How To Use Pull Behind Box Scraper

A pull-behind box scraper, which connects to the back of ATVs, a garden tractor, riding mowers, and farm tractors, can be handy for landscaping and gardening projects, including heavy-duty driveway grading work.

A Box blade is a three-sided metal box. The front blade and the rear blade on the bottom of the back panel allow soil and gravel leveling. They are affordable for leveling a driveway, pushing backfill into a hole, or spreading gravel. Box blades are not suitable for heavy digging.

Some of the everyday tasks that a box grader is suited for include leveling uneven ground, fine grading, and backfilling. If you choose a box scraper with hardened scarifier teeth, they are suited for even the hardest digging, grading, and earthmoving employment.

If this is your first time using a box scraper, here are some tips to make leveling, ripping/excavating, and removing materials a breeze.

Please follow all manufacturer safety instructions when operating heavy equipment. Your Operator’s manual should supersede anything read online.

See Related: Do Pull Behind Lawn Aerators Work?

How to use a pull behind box scraper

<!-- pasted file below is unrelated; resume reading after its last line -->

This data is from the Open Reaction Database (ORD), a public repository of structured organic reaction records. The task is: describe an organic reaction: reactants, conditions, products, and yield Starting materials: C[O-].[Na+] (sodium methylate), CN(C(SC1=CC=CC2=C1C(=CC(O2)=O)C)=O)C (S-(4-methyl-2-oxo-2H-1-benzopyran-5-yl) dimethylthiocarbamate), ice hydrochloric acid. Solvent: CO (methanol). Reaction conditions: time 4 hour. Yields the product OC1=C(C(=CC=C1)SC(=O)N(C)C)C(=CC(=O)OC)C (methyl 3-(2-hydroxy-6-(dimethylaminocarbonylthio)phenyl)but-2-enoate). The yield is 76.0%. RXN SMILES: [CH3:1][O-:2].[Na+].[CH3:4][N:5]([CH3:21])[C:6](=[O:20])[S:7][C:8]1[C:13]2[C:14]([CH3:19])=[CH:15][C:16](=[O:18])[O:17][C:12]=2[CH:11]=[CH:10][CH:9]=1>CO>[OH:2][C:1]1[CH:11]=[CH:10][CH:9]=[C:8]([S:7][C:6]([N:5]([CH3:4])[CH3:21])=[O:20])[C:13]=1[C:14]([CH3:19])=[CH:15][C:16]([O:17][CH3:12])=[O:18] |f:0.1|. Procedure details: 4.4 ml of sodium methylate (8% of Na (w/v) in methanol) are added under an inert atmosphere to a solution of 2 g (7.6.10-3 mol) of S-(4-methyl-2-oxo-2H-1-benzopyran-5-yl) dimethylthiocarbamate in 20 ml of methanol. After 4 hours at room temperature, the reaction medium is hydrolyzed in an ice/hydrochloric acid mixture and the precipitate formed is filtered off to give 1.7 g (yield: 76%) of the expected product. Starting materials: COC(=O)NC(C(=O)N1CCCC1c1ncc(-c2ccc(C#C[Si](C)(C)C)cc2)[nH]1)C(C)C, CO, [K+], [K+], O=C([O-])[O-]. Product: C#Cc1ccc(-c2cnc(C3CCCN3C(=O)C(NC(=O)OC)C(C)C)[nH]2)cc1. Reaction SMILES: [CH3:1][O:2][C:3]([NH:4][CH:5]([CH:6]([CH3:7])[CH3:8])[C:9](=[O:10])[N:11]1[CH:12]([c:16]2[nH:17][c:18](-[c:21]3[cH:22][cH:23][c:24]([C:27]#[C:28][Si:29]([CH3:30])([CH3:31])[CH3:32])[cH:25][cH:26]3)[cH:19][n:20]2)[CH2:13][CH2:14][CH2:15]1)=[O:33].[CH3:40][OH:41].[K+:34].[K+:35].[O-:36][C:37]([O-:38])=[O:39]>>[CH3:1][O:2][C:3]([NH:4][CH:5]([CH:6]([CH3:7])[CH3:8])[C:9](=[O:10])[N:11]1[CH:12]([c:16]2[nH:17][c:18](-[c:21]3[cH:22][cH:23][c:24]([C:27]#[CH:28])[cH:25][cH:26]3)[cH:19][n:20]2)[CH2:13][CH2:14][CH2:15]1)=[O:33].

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Most Box blades will use a three-point hitch.

  1. Adjust the width of the two lower arms to match the connection points on the box blade. You will need to pull the pin and spread them wider, and then reinsert the pin. Move the pin back, the same number of holes on each side to keep the blade centered behind the tractor.
  2. Back your garden tractor up with the two lower arms lined up reasonably close to the two connection points. Once close enough, manually move them into their slots and run the pins through them to connect the hitch to the blade. Watch out for pinch points!
  3. The top link will now be in reach to connect to the blade. While in the lowered position, connect it to the maximum hitch point. You can turn the threads to lengthen the link and connect the top link if it is too short.
  4. Using the Hydraulic system, raise the blade off the ground to transport it to your worksite.

See Related: Is a Box Scraper Or Rear Blade Better?

Note about Garden Tractors:

A small box scraper for lawn mowers or garden tractors will likely need a sleeve hitch that approximates the function of a three-point hitch. Sleeve hitches are purchased from the riding mower manufacturer or an aftermarket equivalent.

There are a few rare box blade models that use a single point hitch, in which case you connected it to the back of your vehicle and then adjusted the height behind the blade by the rear tires.

Finally, many of these models have a weight tray for increasing the downward pressure on the blade. Adding a few cinder blocks can make all of the difference.

How to Adjust Box Scraper Height

You need to adjust the height of the scraper and ensure it is level.